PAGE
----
1 / 30

# Topics

Topics. Pseudo-nMOS gates. DCVS logic. Domino gates. Design-for-yield. Gates as IP. Pseudo-nMOS. Uses a p-type as a resistive pullup, n-type network for pulldowns. Characteristics. Consumes static power. Has much smaller pullup network than static gate.

## Topics

E N D

### Presentation Transcript

1. Topics • Pseudo-nMOS gates. • DCVS logic. • Domino gates. • Design-for-yield. • Gates as IP.

2. Pseudo-nMOS • Uses a p-type as a resistive pullup, n-type network for pulldowns.

3. Characteristics • Consumes static power. • Has much smaller pullup network than static gate. • Pulldown time is longer because pullup is fighting.

4. Output voltages • Logic 1 output is always at VDD. • Logic 0 output is above Vss. • VOL = 0.25 (VDD - VSS) is one plausible choice.

5. Producing output voltages • For logic 0 output, pullup and pulldown form a voltage divider. • Must choose n, p transistor sizes to create effective resistances of the required ratio. • Effective resistance of pulldown network must be comptued in worst case—series n-types means larger transistors.

6. Transistor ratio calculation • In steady state logic 0 output: • pullup is in linear region,Vds = Vout - (VDD - VSS) ; • pulldown is in saturation. • Pullup and pulldown have same current flowing through them.

7. Transistor ratio, cont’d. • Equate two currents: • Idp = Idd. • Using 0.5 mm parameters, 3.3V power supply: • Wp/Lp / Wn/Ln = 3.9.

8. DCVS logic • DCVSL = differential cascode voltage logic. • Static logic—consumes no dynamic power. • Uses latch to compute output quickly. • Requires true/complement inputs, produces true/complement outputs.

9. DCVS structure

10. DCVS operation • Exactly one of true/complement pulldown networks will complete a path to the power supply. • Pulldown network will lower output voltage, turning on other p-type, which also turns off p-type for node which is going down.

11. DCVS example

12. Precharged logic • Precharged logic uses stored charge to help evaluation. • Precharge node, selectively discharge it. • Take advantage of higher speed of n-types. • Requires multiple phases for evaluation.

13. Domino logic • Uses precharge clock to compute output in two phases: • precharge; • evaluate. • Is not a complete logic family—cannot invert.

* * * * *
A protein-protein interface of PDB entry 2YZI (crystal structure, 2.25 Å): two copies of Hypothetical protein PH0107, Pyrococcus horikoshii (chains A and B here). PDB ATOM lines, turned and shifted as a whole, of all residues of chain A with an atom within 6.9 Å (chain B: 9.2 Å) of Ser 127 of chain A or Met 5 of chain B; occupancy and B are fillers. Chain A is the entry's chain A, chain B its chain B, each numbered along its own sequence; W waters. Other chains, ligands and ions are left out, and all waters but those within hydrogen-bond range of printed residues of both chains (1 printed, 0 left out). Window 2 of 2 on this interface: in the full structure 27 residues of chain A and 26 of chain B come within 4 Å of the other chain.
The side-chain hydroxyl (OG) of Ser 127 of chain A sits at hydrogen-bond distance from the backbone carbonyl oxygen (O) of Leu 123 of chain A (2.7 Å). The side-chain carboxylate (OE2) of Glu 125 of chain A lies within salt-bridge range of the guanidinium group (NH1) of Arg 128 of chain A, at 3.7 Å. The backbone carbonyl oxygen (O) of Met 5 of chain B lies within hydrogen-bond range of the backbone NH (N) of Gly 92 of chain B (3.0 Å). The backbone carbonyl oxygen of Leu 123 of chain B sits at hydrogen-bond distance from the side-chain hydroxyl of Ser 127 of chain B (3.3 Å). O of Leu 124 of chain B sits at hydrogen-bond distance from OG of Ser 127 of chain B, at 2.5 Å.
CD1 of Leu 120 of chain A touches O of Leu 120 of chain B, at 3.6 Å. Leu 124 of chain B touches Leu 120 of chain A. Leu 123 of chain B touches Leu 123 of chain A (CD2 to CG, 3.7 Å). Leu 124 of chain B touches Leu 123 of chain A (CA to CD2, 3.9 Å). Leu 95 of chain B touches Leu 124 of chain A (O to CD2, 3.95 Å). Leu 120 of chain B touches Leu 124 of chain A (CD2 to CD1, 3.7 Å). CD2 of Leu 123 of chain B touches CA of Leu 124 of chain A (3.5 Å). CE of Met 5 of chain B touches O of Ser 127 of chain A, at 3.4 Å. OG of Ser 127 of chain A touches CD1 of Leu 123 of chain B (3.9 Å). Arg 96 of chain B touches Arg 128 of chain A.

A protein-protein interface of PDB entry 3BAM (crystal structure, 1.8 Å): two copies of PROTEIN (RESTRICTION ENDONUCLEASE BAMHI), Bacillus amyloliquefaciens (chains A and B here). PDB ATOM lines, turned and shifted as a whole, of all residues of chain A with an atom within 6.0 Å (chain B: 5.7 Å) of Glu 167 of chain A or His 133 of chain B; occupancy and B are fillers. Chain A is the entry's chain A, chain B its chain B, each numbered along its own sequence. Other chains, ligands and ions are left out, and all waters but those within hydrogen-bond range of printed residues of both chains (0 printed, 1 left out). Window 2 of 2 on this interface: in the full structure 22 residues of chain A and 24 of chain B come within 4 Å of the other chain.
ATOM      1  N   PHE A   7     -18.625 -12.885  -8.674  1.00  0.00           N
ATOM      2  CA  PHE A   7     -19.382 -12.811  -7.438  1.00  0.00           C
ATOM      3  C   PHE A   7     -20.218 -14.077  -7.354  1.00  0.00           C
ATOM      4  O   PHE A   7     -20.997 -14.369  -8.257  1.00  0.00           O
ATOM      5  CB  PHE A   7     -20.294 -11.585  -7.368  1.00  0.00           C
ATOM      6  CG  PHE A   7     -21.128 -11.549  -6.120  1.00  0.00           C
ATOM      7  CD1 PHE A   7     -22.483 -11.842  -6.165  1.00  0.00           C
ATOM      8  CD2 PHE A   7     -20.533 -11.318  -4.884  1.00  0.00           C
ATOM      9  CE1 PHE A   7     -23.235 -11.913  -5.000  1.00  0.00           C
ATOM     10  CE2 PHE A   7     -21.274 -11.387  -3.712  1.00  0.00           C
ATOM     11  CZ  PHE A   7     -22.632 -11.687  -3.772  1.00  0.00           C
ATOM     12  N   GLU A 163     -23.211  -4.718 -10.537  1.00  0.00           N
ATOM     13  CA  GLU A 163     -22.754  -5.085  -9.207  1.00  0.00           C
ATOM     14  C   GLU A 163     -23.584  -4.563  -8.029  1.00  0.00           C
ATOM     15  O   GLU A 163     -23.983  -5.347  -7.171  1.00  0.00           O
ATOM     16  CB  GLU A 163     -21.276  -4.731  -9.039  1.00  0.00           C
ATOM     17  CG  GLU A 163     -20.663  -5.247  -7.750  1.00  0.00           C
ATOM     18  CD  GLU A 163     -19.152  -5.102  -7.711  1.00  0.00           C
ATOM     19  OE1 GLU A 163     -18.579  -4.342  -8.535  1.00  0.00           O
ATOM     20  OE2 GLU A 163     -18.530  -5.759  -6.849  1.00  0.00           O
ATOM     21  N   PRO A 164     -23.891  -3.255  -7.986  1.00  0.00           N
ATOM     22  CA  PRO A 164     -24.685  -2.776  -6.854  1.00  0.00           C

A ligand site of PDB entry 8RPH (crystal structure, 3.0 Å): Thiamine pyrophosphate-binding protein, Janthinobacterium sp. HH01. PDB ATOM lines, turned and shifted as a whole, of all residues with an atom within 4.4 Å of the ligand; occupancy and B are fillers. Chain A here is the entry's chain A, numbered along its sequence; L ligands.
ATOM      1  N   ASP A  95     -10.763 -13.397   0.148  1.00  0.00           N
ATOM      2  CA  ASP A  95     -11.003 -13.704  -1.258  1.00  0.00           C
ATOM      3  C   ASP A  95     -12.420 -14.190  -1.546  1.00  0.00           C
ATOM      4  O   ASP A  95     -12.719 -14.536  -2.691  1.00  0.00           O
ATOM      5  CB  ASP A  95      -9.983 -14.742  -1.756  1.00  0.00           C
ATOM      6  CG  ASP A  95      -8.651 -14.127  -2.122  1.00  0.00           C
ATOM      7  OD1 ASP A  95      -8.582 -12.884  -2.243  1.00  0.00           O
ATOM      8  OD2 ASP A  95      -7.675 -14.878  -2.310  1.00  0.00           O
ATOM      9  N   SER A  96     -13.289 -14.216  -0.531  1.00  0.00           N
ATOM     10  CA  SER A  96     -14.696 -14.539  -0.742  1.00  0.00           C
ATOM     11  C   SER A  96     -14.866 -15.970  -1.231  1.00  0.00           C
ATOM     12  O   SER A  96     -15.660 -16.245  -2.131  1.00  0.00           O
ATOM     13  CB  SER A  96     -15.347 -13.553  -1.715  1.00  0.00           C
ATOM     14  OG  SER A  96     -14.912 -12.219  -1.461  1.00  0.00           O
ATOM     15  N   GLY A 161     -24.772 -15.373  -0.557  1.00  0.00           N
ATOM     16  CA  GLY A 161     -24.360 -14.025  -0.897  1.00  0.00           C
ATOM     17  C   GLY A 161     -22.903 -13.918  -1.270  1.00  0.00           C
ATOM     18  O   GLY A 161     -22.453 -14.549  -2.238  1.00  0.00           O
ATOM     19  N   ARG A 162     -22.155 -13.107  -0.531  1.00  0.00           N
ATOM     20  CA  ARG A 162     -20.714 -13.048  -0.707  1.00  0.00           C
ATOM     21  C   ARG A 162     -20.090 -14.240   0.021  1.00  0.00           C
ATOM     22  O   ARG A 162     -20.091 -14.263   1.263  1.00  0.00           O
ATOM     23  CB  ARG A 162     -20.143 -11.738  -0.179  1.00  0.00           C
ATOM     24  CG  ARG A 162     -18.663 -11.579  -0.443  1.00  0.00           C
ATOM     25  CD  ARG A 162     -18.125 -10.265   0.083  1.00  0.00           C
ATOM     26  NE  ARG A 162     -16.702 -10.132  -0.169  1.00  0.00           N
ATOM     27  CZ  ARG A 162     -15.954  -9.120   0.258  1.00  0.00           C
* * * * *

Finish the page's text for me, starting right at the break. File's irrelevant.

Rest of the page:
14. Domino gate structure

15. Domino phases • Controlled by clock . • Precharge: p-type pullup precharges the storage node; inverter ensures that output goes low. • Evaluate: storage node may be pulled down, so output goes up.

16. Domino buffer • Output inverter is needed for two reasons: • make sure that outputs start low, go high so that domino output can be connected to another domino gate; • protects storage node from outside influence.

17. Domino operation

18. Domino effect Gate outputs fall in sequence: gate 1 gate 2 gate 3

19. Monotonicity • Domino gates inputs must be monotonically increasing: glitch causes storage node to discharge.

20. Output buffer • Inverting buffer isolates storage node. Storage node and inverter have correlated values.

21. Using domino logic • Can rewrite logic expression using De Morgan’s Laws: • (a + b)’ = a’b’ • (ab)’ = a’ + b’ • Add inverters to network inputs/outputs as required.

22. Domino and stored charge • Charge can be stored in source/drain connections between pulldowns. • Stored charge can be sufficient to affect precharge node. • Can be averted by precharging the internal pulldown network nodes along with the precharge node.

23. Design-for-yield • Design processes that improve chip yield in very deep submicron/nanometer technologies. • Must treat design and manufacturing as a unified processing to maximize yield in nanometer technologies.

24. Variations in manufacturing • Three types of variations: • Systematic variations can be predicted based on design and mask information plus manufacturing equipment. • Random variations include variations in parameters, etc. • Environmental variations include temperature, etc.

25. Trends in manufacturing • Larger variations in process and circuit parameters. • Higher leakage currents. • Patterning problems caused by specific combinations of geometric features. • Metal width and thickness variations. • Stress in vias.

26. Design-for-yield examples • Lithographic simulation to find yield problems not covered by standard design rules. • Extra vias added to increase the reliability of connections. • Statistical timing analysis to identify problems caused by variations in wiring.

27. Gates as IP • The standard cell library was one of the first forms of IP. • Reusable across many chips. • Portable from one process to another. • Standard cell compatibility issues: • Layout: cell size, pin placement. • Delay: driving specified load. • Power consumption.

28. Standard cell physical design • Basic cell organization is dictated by placement and routing system. • All cells are the same height. • May be one of a set of standard widths. • Pins must be placed on routing grid, usually determined by wiriing layers used.

29. Standard cell logical design • Must support a Boolean complete set of functions. • Should support enough gate types for good logic synthesis results. • Need several electrical variations of each function: • Low power. • High speed.

30. Cell verification and qualification • Cells are verified by layout extraction and circuit simulation. • Simulate a variety of process parameter combinations. • Qualification requires fabrication of cells on the target process.

More Related